Global Capability Centers (GCC) have evolved from cost generators to strategic business enablers and value generators. During the initial stage, the majority of transactional activities, headcount, and budgets are off-shored under local governance with the aim of cost reduction. As GCCs grow over time, there is an increase in demand for service and for talent. Companies then shift from focusing exclusively on cost reduction towards increasing service standards and improving efficiencies. Finally, GCCs transform into Global Integrated Business Service centers and in this form they take onus of all cross-functional transactional activities. But, their objectives go beyond improving operational efficiencies to now include an added responsibility of creating value and innovating new solutions.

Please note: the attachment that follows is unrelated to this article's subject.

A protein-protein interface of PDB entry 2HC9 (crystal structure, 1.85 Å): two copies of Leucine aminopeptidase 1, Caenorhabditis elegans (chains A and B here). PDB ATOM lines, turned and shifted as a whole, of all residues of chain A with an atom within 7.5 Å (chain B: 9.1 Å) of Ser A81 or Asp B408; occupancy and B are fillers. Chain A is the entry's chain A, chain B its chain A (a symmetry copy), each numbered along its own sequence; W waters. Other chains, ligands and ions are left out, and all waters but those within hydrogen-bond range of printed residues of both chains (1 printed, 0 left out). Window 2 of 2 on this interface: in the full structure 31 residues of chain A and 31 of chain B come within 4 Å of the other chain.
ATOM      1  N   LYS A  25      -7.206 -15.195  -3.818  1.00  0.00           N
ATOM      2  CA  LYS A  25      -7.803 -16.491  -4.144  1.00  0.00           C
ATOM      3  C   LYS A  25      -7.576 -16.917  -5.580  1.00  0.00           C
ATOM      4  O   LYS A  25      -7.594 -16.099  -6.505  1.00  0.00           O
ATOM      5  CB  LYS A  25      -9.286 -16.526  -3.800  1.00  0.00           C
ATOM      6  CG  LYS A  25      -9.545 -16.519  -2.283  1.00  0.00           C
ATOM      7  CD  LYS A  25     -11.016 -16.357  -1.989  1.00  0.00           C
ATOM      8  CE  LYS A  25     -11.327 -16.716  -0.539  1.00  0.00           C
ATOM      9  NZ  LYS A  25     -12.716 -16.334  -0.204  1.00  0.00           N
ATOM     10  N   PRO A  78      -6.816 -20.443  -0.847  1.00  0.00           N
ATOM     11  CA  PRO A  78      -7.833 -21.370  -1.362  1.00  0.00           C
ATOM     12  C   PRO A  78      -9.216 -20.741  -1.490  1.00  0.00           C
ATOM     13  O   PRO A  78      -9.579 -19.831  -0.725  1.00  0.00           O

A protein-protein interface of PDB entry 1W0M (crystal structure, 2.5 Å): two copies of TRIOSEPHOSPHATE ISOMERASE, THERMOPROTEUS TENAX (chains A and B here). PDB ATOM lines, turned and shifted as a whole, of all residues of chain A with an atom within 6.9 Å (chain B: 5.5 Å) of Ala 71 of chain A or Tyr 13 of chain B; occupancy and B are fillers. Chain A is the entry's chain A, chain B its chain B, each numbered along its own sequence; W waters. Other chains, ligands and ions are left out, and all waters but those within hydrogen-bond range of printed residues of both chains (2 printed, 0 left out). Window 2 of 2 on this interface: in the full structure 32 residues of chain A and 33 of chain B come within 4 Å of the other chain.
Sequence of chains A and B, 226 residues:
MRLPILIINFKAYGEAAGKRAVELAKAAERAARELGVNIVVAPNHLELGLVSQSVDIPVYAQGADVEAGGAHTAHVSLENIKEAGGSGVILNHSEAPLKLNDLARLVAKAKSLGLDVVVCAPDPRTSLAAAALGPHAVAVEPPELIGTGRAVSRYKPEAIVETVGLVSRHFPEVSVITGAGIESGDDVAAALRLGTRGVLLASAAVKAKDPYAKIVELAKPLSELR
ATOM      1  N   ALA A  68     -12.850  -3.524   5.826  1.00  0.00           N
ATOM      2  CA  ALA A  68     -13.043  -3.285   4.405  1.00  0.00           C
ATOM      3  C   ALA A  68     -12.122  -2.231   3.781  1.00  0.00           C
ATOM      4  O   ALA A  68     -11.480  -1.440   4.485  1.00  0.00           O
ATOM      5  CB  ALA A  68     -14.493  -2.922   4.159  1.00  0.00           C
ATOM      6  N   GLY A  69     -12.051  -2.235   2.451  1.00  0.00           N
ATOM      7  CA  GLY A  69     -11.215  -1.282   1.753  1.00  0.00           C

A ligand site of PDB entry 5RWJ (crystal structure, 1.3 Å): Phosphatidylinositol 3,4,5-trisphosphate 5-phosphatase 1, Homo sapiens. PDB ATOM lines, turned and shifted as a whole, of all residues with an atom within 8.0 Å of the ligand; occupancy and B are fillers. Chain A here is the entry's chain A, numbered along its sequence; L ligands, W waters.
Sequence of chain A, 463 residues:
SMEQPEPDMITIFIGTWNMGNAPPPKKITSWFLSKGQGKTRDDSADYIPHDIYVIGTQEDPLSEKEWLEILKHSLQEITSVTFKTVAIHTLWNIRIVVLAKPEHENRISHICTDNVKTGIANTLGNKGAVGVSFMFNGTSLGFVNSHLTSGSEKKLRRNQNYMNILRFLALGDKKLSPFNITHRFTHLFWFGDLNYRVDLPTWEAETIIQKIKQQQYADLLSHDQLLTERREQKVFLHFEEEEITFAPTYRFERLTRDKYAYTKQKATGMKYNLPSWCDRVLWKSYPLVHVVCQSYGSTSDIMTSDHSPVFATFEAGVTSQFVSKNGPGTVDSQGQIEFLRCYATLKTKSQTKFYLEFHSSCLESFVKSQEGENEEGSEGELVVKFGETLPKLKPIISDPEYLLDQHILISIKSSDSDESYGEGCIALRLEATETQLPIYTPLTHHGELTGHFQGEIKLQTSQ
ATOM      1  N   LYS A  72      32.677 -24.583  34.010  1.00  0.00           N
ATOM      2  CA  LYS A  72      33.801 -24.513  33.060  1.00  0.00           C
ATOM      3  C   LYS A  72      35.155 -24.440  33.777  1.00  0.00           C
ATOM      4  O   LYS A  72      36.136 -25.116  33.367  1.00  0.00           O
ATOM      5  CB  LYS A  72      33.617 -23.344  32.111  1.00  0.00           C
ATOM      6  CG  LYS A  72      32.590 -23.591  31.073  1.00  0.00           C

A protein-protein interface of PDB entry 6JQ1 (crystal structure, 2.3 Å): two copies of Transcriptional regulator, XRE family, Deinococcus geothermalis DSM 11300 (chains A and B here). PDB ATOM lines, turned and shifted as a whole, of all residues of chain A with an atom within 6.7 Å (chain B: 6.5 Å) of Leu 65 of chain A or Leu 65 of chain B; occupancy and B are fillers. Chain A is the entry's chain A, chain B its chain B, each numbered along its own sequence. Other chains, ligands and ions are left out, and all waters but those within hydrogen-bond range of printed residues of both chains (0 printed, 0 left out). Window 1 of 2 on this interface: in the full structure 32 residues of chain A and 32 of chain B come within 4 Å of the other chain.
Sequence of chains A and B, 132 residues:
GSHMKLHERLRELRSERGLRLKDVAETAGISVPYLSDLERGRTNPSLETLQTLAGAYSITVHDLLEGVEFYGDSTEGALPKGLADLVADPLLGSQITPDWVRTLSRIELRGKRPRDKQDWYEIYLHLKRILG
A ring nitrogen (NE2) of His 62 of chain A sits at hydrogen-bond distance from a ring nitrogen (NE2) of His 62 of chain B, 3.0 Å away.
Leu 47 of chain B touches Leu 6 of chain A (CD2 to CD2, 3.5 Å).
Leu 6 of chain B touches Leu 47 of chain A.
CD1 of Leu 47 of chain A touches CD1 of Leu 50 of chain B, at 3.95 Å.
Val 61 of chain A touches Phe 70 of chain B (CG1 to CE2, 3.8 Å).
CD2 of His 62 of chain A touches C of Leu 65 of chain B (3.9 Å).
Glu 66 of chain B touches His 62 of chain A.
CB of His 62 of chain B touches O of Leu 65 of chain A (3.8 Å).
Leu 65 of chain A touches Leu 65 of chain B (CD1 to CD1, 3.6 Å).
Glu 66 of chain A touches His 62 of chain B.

Captives, Build, Operate, and Transfer (BOT), and Managed Services were among the top GCC operating models. Captives and BOT models aid in the implementation of a faster go-to-market strategy, while the Managed Services model aids firms in achieving long-term economies of scale. As GCCs became value generators, they start to become multifunctional to deliver higher throughputs. Based on Nasscom's sample survey report, 43% of GCCs are singularly focused, while 57% are integrated or multifunctional.